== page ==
Confusing Standard: Knowledge in Statute of Limitations Tolling
A group of individuals, or their decedents, living in Southern California were diagnosed with a variety of illnesses, including cancer, in the early 1990’s. In 1997 an epidemiological study was published by scientists at UCLA that found a statistical association between increases in cancer among employees and their employment at Rocketdyne’s Santa Susana Field Laboratory. The plaintiffs filed suit shortly thereafter.
The district court granted summary judgement to the defendants on the ground that the illnesses of the plaintiffs were diagnosed with various diseases more than a year before the suit was filed, and that there was enough publicity about the Rocketdyne facilities to put them on notice that the Rocketdyne operations were a possible cause of their diseases. A three judge panel (the “panel”) of the Court of Appeals, by a two-to-one majority, reversed and remanded as to most of the plaintiffs.
The panel held that under CERCLA (which it deemed controlling) the limitations period does not begin to run until “A plaintiff knows or reasonably should know of a claim” which is when he or she knows “both the existence and the cause of his injury.’” O’Connor v. Boeing North America, Inc., 311 F.3d 1139, 1147 (9th Cir. 2002) (citing United States v. Kubrick, 444 U.S. 111, 113, 122 (1979)). The majority enunciated a rule that a toxic tort plaintiff is under no obligation to investigate a possible claim, or to file suit, until he or she knows that the defendant’s activity is the “likely cause” of injury.
“Thus, the record supports conflicting inferences about whether Plaintiffs were on inquiry notice that the contamination caused their diseases. It does not establish that Plaintiffs were aware that releases from the Rocketdyne facilities were the likely cause, among other causes, of their injuries.”311 F.3d 1139, 1155.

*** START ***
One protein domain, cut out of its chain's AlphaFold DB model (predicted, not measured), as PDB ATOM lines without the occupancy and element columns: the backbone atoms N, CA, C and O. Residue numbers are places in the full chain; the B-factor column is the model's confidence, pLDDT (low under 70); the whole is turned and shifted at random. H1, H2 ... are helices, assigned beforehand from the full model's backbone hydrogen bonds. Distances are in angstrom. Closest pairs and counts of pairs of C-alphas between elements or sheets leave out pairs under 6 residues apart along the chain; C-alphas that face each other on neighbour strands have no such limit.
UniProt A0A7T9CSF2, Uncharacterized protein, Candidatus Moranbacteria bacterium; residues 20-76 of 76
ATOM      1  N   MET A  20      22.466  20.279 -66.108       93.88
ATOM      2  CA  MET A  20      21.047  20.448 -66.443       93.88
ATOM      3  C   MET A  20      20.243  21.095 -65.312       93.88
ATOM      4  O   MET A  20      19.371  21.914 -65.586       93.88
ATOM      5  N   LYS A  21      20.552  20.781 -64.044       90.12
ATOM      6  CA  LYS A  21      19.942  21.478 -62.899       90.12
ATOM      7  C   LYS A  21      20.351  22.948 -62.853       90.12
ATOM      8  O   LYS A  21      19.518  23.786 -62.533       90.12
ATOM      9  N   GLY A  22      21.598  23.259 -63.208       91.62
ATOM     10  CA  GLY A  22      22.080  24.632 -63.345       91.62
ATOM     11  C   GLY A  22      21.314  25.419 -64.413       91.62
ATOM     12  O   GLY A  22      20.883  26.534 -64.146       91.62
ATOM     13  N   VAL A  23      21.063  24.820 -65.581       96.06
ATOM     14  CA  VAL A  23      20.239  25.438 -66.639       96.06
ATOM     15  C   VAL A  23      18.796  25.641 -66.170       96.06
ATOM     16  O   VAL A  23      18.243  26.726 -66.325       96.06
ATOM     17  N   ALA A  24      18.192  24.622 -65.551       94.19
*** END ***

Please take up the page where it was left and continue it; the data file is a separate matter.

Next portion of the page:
O’Connor v. Boeing, (9th Cir) (petition for rehearing en banc)
Read the Amicus Brief:
Whether the three-judge panel with the respect to the quantum of “knowledge” required of a plaintiff to begin the running of the statute of limitations indicates that the panel was confused as to the concepts of “possibility,” “probability,” and established scientific fact, and whether this wording confuses when the applicable statute of limitations begins tolling.
ALF’s Amicus Brief:
ALF argues that the panel’s various formulations conflate the trigger for the running of the statute of limitations with the burden of proof of a claim on the merits. Most toxic tort actions involve latent disease, the etiology of which is disputed, and, at least the defendant contends, unknown. The panel’s criterion for triggering the accrual of a claim so as to start the running of the statute of limitations — that “Plaintiffs knew or should have known . . . that the Rocketdyne contamination was the cause of their diseases” — will almost never occur before the suit is filed and discovery is taken.
Amici advance no opinion whether exposures to pollutants from the Rocketdyne facilities were in fact the causes of plaintiffs’ illnesses, nor do they assign a firm probability to that claim. But the panel’s wording suggests to amici that the panel is not clear as to the distinctions between possibility, probability, and established scientific fact. They believe that if the panel’s holding is allowed to stand, a very undesirable legal precedent may be established.
In many cases of claims involving causation in medical matters, the plaintiffs have been unable to prove, even after extensive discovery, that it is “more likely than not” that their postulated cause is the correct one. It is difficult to imagine many situations where, under the language of the panel, the clock would ever start ticking in many toxic tort or product liability cases. The vast majority of toxic tort cases are brought when the plaintiff has only a suspicion of the cause of the disease or injury, yet the majority of the panel would not even start the limitation period until a plaintiff has “knowledge” of the cause of injury. By a parity of reasoning, would the panel have trial courts dismiss such cases unless the plaintiff at the motion to dismiss stage has clear and convincing proof that the defendant more likely than not caused the injury?
ALF asks the Court to grant Appellees petition for rehearing in order to keep a meaningful limitations period in tact.
On July 6, 2003, the petition for rehearing was denied.
Date Originally Posted: January 20, 2003